Place, Pedro Ÿ Offers a spectacular view Marketing and
Gil, Ermita of the famous sunset of Management
Manila Bay Corporation
Ÿ 38-storey, strategically
located along Adriatico 32/F Robinsons
and Pedro Gil Streets in Equitable Tower, ADB
the lively Malate close to Avenue corner Poveda
government offices, Road, Ortigas Center,
services, hospitals, Pasig City
churches, and E-mail:
educational institutions. info@robinsonsland.com
Ÿ Proximity to the city’s
major roadways marks
its unique and practical
central location
5.

DEVELOPMENT OF HOUSING
AND CONDOMINIUM PROJECTS

The growing demand for different types of residential (as well as commercial)
units has made property development a profitable and attractive venture, although
requiring larger amount of capitalization.
The Housing and Land Use Regulatory Board (HLURB) is the planning,
regulatory and quasi-judicial national government body tasked to regulate land use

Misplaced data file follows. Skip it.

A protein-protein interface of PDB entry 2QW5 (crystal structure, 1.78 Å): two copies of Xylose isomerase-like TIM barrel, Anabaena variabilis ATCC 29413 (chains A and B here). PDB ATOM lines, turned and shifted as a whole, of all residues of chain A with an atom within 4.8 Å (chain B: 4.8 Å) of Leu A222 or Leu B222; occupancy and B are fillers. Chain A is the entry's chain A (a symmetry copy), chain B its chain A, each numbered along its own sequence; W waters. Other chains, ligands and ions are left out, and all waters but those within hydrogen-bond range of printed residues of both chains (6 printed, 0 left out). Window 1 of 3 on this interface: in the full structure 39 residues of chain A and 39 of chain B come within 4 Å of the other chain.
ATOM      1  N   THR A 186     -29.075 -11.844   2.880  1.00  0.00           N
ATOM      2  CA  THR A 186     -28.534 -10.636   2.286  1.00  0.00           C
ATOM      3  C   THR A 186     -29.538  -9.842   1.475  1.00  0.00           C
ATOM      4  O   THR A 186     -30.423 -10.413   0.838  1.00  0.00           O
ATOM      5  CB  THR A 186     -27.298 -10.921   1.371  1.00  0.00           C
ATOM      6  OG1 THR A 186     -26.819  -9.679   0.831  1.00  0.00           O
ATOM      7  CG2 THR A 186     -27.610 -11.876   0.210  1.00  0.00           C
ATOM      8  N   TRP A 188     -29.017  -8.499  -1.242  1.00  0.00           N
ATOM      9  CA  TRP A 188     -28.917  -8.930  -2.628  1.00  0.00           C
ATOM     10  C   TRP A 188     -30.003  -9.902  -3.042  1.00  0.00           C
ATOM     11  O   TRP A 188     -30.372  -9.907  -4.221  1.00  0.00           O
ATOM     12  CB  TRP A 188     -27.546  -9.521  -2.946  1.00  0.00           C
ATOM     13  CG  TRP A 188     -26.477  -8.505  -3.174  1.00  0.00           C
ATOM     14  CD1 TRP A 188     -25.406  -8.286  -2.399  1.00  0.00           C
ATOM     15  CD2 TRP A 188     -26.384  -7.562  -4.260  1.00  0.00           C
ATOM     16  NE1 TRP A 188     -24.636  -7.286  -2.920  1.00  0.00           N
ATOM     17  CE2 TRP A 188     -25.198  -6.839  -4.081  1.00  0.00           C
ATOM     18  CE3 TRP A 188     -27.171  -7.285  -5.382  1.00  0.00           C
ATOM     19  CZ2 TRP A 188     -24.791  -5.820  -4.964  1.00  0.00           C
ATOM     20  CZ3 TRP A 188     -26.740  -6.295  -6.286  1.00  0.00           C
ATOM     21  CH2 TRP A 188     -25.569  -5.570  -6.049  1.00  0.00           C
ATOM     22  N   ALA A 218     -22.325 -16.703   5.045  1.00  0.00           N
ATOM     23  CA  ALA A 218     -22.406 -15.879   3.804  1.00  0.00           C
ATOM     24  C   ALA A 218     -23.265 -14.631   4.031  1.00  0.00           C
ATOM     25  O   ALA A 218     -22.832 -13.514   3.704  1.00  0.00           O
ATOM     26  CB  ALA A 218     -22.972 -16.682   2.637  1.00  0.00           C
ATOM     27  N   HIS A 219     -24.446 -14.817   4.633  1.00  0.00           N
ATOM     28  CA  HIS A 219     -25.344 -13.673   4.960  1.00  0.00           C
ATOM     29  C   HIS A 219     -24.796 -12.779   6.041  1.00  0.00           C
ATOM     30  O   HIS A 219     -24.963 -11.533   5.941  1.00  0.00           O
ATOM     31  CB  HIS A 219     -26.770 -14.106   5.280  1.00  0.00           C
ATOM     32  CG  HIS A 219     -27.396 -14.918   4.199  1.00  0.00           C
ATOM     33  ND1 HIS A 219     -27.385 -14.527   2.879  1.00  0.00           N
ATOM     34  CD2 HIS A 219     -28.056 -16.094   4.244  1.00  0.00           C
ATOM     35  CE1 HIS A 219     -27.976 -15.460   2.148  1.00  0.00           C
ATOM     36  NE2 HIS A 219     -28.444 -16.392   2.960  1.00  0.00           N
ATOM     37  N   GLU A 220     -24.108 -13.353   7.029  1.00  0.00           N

and, real estate and housing development.

A registered owner or developer of a parcel of land who wishes to convert


the same into subdivision or a condominium project shall apply for the approval of
the subdivision/condominium plan with the HLURB by filing the following
requirements:

Application for the Approval of Application for the Approval of


The Subdivision Development Plan the Condominium Plan
A. For Optional Application for 1. Two (2) sets of Condominium
Preliminary Subdivision Development Plan duly signed and sealed by a
Plan licensed architect
2. Two (2) copies of Vicinity Map
1. Two (2) sets of the Site Development 3. Building specifications and
Plan Estimated Cost
2. Vicinity Map 4. Zoning Certificate from HLURB
3. Topographic Plan Regional Office
4. Survey Plan 5. Certified True Copy of DAR
5. Two (2) copies of Certified True Copy Conversion Order